The PCI Foundation was busy during the PCI Convention both hosting faculty and students from its programs and raising funds to continue its work. Twenty professors and 22 students from eleven schools supported by the PCI Foundation attended the convention and took an active part in the program.
Eight schools included poster during the poster session and were able to interact with attendees. The students especially enjoyed the experience. Professors from all current PCI Foundation schools took part in an education session that focused on the many positive results of the PCI Education Projects.
The program gave a flavor of each of the schools programs, which are unique based on professor interest, curriculum needs, and local industry interests.
The factor that makes all the programs alike, however, is the partnership with the local industry. That partnership ranges from plant tours, to design critiques and at some schools even includes two-day workshops or manufacturing the precast for a “real world” project that students have designed. “It’s an exciting time for our industry,” says PCIF chairman Thomas D’Arcy. We are bringing together industry, academia and research partners to bring about all sorts of new discussions about our products. At the same time, we are educating our future customers to get the bast use from precast concrete.”
Fundraising was also on the radar during the PCI Convention. A new event called “After Dark” was a rousing success. The party, which took place immediately following the Celebration of Excellence raised about $5000 on the evening of the event, in addition to almost $50,000 of personal and corporate pledges that were made during the program. Event sponsors included Hamilton Form, BASF, and Thermomass.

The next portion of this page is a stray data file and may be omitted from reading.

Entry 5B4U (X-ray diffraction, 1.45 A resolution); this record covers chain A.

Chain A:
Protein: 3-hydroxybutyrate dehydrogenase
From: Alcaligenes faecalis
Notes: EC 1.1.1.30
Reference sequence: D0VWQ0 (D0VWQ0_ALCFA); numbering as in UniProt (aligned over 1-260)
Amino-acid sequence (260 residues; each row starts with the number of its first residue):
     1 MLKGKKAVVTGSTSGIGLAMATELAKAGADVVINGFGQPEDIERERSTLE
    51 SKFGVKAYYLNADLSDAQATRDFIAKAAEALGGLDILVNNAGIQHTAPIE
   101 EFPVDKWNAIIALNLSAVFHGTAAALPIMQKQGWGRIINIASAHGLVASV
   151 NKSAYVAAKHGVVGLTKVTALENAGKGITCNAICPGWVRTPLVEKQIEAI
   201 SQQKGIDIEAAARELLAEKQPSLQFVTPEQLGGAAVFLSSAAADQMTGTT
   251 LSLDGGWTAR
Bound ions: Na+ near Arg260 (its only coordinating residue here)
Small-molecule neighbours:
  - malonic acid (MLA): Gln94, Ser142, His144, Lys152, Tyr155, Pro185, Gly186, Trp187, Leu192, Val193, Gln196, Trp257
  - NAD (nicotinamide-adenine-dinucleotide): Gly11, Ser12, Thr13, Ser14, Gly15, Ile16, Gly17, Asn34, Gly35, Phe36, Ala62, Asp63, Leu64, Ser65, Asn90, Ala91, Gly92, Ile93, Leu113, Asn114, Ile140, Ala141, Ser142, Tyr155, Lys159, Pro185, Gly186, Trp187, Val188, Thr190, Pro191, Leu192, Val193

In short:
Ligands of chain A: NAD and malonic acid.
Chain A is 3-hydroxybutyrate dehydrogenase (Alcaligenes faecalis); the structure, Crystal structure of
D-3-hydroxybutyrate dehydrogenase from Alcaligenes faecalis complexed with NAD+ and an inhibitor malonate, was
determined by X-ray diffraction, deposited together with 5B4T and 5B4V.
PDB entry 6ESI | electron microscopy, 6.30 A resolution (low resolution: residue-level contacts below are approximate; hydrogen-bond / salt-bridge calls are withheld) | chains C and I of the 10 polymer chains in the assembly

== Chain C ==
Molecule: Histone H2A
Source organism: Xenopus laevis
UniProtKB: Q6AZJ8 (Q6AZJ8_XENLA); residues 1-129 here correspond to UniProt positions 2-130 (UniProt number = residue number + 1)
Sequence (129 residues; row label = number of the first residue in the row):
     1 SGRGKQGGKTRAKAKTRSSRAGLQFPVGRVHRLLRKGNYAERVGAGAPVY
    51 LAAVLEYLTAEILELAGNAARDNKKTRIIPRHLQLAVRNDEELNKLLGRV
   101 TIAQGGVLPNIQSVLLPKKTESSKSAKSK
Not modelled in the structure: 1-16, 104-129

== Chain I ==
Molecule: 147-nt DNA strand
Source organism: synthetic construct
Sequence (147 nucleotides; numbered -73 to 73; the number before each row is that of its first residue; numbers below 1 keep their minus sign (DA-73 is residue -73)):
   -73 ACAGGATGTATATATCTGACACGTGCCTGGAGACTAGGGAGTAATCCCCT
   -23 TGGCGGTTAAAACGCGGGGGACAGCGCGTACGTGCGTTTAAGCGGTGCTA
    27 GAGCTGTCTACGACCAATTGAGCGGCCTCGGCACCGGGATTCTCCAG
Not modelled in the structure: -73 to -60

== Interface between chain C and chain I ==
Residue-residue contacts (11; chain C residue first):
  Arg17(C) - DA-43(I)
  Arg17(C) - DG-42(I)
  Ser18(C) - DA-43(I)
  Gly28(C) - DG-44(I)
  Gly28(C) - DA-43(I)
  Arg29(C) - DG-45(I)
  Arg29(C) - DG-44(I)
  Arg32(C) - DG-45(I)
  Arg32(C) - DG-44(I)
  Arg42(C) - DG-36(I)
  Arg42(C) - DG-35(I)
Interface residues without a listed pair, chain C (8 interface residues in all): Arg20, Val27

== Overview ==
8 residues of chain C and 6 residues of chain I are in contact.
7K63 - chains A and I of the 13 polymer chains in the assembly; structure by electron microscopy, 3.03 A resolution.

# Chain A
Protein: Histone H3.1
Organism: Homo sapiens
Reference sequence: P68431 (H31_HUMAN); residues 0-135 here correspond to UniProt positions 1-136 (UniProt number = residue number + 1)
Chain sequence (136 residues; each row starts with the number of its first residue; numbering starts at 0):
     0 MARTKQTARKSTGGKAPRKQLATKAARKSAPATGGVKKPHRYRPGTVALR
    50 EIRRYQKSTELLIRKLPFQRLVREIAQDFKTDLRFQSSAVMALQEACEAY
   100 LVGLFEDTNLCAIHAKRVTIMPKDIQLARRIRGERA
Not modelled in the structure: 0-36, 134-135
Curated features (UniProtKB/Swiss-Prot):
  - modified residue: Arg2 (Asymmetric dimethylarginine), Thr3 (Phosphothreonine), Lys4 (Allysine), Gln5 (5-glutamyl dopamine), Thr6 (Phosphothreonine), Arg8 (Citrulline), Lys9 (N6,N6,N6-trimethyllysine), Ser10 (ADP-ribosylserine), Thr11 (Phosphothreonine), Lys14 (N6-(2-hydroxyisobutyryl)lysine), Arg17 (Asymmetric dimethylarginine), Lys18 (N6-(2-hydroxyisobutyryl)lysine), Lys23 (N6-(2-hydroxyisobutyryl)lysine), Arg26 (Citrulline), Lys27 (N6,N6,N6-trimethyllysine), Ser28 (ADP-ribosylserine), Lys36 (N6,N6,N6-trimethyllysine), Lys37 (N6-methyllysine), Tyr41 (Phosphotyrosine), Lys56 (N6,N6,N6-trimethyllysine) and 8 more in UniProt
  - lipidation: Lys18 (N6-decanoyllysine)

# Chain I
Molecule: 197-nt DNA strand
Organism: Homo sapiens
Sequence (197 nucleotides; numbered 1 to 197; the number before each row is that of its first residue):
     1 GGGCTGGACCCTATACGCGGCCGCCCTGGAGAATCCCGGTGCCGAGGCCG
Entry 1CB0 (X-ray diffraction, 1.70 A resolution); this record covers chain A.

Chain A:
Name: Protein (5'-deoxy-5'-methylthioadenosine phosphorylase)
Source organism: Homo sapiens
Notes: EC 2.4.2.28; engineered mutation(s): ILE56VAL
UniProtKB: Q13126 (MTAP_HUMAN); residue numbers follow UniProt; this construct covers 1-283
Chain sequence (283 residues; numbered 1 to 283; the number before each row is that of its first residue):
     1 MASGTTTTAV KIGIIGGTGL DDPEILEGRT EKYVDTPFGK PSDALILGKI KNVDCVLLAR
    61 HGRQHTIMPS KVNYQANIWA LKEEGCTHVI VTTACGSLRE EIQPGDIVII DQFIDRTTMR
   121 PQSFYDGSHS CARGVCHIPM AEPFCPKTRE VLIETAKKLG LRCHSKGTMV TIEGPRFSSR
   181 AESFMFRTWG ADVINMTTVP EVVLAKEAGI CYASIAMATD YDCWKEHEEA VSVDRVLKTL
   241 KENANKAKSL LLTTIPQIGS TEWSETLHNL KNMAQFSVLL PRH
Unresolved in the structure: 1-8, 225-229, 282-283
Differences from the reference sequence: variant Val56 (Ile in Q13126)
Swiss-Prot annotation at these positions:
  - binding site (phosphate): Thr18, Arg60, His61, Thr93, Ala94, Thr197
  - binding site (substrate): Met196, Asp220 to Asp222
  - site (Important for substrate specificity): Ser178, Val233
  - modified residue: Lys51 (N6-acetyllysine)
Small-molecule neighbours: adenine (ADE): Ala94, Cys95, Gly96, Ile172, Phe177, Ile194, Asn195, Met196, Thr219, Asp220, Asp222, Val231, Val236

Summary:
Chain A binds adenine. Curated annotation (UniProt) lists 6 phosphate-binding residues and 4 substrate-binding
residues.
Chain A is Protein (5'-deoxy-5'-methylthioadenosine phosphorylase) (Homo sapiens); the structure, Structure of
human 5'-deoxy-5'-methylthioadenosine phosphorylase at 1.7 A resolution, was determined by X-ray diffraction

PCI Chairman Dean Gwin of Gate Precast chaired the event. “We wanted to end the day with a celebration of all our industry has accomplished this year, and provide a fun atmosphere to learn more about the work of the PCI Foundation,” says Gwin. Several professors attended the event and were able to share information about their programs.
And, no PCI Convention would be complete with out the Silent Auction on the show floor during the opening reception. Auction chairman Nancy Peterson of Rocky Mountain Prestress and her team put together many awesome donors with great auction items which ranged from Lego Toys to a drone. To make the event lively, a balloon pop and wine pull were included. This year's auction brought in about $30,000. Other committee members included Marianne Methven of Hamilton Form, Elizabeth Burns from Gage Brothers, Todd Adams of JVI, Jim Voss of JVI, Glen Switzer of Durastress, Stacey Toscas, Deanna Mansell of Hamilton Form, Greg Winkler of MAPA, Pat Hynes of Knife River, and Rebecca Coleman and Megan Lanning of PCI.
Leadership PCI participants played a great role during the Silent Auction. Each year, members of the current class assist the PCI Foundation by watching tables, selling balloons, selling chances at wine, and with check out.